Such developments hold great promise. Voluntary uptake of due diligence amongst businesses was poor, even in high risk sectors. Statutory due diligence duties, if backed by adequate support for labour rights and participation, remedies for victims, penalties and administrative enforcement might deliver transformational changes to business practices in some areas (see further analysis here).
Yet the UNGPs’ loose definition was neither intended nor designed to provide a template for due diligence legislation. Consequently, due diligence laws such as those mentioned above embody significant divergences, for instance, regarding their personal and subject matter scope, the question of how far down the supply or value chain their requirements extend and regarding what roles ‘safe harbour’ provisions and civil liability should play within their legislative schemes.
Horizontal due diligence laws, furthermore, still remain largely untested. Evidence on their effectiveness in preventing or remediating business-related abuses is scant. Though various cases have been launched under France’s 2014 Loi de Vigilance, none has yet yielded a final outcome favouring victims. At the same time, a number of studies (here, here and here) suggest that conflict minerals laws have increased exposure to conflict and poverty amongst communities they aimed to support, while the efficacy of due diligence-based import bans and related measures in combating forced labour and human trafficking has been queried.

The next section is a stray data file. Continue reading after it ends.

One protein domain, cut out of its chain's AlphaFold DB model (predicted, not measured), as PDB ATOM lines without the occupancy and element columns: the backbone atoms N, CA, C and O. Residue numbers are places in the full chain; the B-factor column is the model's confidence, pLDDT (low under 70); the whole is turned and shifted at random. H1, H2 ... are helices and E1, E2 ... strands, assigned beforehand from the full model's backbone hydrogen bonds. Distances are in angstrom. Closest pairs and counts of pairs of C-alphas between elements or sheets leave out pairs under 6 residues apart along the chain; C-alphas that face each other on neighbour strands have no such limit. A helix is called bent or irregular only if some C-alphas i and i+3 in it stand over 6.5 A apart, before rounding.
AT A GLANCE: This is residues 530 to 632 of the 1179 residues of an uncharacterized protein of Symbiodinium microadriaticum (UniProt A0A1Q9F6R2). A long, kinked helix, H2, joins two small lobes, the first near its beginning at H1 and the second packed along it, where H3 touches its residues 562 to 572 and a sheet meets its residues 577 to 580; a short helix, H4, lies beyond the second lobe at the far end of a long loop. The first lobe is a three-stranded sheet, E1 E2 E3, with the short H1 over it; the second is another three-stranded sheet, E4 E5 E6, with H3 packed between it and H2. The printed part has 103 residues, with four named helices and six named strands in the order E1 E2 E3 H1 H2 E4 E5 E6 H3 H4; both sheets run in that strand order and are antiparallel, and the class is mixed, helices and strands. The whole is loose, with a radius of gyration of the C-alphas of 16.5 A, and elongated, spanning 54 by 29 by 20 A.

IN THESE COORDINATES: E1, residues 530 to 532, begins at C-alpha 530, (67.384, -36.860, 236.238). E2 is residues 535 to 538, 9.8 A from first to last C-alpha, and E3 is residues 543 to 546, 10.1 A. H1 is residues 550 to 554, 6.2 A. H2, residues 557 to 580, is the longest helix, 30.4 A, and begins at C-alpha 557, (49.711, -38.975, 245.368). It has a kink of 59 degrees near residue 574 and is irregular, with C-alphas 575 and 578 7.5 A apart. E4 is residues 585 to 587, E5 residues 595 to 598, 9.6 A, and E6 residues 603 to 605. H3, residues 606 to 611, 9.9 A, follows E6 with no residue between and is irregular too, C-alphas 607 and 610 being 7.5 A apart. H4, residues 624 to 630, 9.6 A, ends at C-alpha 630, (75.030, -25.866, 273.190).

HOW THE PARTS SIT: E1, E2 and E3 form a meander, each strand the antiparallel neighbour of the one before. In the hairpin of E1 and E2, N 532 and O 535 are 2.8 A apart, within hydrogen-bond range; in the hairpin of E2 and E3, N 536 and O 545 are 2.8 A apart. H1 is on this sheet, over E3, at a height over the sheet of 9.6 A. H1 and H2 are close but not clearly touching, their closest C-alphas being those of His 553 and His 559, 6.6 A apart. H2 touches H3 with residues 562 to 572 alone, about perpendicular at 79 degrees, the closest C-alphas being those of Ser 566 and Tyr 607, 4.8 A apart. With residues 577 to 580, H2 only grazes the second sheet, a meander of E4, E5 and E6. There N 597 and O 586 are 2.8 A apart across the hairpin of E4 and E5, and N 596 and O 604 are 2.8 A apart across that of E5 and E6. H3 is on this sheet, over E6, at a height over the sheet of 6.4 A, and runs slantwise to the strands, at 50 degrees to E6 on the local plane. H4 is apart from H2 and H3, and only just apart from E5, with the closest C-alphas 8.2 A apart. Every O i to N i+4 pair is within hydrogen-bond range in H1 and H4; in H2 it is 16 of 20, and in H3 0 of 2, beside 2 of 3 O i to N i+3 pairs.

Besides, due diligence and supply chain laws have attracted more fundamental critiques. Their consistency with self-determination and rules on jurisdiction, as well as their democratic legitimacy, have been questioned by scholars from both the Global South and Europe (here, here and here). Concerns that such laws merely distract from measures that would more directly empower marginalised rights-holders, such as increasing wages, have also been expressed.
Due diligence laws are also proving politically contentious. France’s draft due diligence law was initially rebuffed by its Constitutional Court. Germany’s law contains provisions both seeming to extend and limit civil liability linked to due diligence failures as a result of differences in view between political parties that could not be bridged. Switzerland’s new statute likewise ping-ponged between Parliament and a popular mandate, while the design of the EU’s proposed due diligence directive was rejected repeatedly by its Regulatory Scrutiny Board.
None of this necessarily implies that due diligence laws should be abandoned or should not feature, and feature centrally, in any UN BHR treaty. On the contrary, given the scale and urgency of business-related human rights abuses, these issues arguably underline the need for a global forum where the legal basis, design and coordination of such laws, as well as much-needed supporting reforms to labour, trade and investment regimes, as well as development assistance, can be debated and advanced in an inclusive and comprehensive manner. On the other hand, it would also seem rash to tie States to specific legislative models when these may soon be surpassed, or depend on accompanying measures to guarantee their impact. It is also clear that a UN treaty addressed to supply chain due diligence will go beyond the mere codification of existing law, as recently claimed.